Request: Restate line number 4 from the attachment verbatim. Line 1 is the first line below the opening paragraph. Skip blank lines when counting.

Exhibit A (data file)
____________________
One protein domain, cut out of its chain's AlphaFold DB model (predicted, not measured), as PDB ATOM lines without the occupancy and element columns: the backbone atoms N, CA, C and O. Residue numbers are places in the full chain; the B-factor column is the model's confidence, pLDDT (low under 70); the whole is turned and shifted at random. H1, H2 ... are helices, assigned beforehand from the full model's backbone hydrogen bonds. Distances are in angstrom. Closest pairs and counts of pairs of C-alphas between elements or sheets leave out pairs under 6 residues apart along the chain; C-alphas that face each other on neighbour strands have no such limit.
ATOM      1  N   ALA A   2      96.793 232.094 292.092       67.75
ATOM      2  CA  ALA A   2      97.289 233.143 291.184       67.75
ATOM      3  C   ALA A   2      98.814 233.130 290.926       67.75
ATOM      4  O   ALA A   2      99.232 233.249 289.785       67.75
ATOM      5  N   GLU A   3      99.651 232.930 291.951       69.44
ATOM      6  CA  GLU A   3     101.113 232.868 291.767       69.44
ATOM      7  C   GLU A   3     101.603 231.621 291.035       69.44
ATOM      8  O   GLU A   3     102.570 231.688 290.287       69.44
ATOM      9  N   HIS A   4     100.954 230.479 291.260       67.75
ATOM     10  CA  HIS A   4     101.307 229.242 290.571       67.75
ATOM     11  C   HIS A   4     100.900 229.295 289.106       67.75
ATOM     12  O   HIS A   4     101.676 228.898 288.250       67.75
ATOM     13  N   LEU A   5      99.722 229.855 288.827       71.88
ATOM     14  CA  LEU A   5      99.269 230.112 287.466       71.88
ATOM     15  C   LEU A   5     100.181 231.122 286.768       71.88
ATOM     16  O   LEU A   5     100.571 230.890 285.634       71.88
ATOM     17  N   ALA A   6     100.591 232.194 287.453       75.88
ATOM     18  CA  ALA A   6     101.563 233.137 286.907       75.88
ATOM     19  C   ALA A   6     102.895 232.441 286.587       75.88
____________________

ATOM      4  O   ALA A   2      99.232 233.249 289.785       67.75